President Donald Trump may have just handed Sen. Marco Rubio a long-awaited gift: an expanded child tax credit.
During a White House speech on Wednesday, Trump referenced the child tax credit and said, "You'll hear the numbers very soon but they're even larger than anticipated."
Trump's remarks came a day after GOP leaders proposed a higher corporate tax rate to pay for lower taxes on couples that make $1 million or more less than two weeks after they rebuffed Rubio's idea to raise corporate taxes to pay for an expanded child tax credit.
Rubio wasn't happy.
20.94% Corp. rate to pay for tax cut for working family making $40k was anti-growth but 21% to cut tax for couples making $1million is fine?— Marco Rubio (@marcorubio) December 12, 2017
Rubio has been pushing for an expanded child tax credit for months, and the Florida Republican wanted to pay for it by imposing a small increase in corporate taxes. He said in in October that expanding the child tax credit to $2,000 from the current cap of $1,000 was a major priority and that he would vote against a tax bill that didn't help middle class families.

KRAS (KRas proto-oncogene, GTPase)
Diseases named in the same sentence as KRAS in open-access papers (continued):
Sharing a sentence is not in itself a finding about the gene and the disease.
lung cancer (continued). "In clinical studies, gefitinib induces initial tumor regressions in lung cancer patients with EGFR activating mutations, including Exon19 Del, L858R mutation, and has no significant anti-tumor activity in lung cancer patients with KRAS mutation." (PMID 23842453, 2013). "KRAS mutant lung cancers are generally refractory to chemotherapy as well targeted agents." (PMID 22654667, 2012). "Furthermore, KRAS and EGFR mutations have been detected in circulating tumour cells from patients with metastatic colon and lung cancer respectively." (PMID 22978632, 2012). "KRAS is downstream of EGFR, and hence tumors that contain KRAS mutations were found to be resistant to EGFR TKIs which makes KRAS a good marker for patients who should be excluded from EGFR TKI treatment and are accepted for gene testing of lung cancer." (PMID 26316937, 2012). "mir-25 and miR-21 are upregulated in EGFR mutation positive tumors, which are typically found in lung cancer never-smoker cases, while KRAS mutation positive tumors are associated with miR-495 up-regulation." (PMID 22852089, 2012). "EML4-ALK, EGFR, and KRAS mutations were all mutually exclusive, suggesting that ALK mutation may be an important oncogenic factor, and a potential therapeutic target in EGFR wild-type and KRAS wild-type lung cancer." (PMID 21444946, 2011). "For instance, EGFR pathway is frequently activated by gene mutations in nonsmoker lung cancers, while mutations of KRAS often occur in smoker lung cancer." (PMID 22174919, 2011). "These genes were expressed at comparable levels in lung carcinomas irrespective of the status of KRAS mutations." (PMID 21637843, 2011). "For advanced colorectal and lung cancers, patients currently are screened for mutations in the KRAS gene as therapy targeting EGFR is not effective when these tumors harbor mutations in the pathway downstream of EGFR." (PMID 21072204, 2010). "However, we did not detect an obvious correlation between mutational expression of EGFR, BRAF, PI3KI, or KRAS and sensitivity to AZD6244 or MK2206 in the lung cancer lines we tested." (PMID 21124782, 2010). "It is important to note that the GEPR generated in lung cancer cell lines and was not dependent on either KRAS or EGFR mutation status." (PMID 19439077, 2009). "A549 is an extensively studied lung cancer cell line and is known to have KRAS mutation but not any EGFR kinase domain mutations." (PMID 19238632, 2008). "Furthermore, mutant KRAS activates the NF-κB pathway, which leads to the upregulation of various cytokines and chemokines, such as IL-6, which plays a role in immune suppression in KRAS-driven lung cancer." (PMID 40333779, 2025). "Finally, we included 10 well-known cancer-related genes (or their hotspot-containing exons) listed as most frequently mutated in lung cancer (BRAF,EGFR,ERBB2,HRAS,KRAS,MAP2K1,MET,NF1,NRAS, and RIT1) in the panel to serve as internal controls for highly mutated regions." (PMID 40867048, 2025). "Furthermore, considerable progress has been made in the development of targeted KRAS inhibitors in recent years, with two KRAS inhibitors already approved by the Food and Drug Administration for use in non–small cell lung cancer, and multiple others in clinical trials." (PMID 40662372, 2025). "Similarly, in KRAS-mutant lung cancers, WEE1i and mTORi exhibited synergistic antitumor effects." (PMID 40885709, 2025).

“I’m not going to vote for an increase on the middle class,” Rubio said. “But we’re not going to get to that point. We’re not that crazy around here.”
But Rubio and Utah Sen. Mike Lee haven't publicly threatened to vote against the tax overhaul bill to create leverage for their demands. The Senate voted down their expanded child tax credit proposal two weeks ago, but Rubio and Lee voted for the bill.
The child tax credit reduces some families' tax bill for every child they have under the age of 17.
Republicans are barreling towards a final vote on a tax overhaul that slashes personal and corporate taxes. They aim to vote on the final package before Christmas and they have added urgency to act fast after Democrat Doug Jones defeated Republican Roy Moore in an Alabama special election on Tuesday. Once Jones is seated, Republicans will only control 51 of 100 seats in the upper chamber. Tennessee Republican Sen. Bob Corker said he won't vote for the plan, leaving Senate Republicans with almost no room for dissent within the ranks.
"We want to give you, the American people, a giant tax cut for Christmas," Trump said on Tuesday.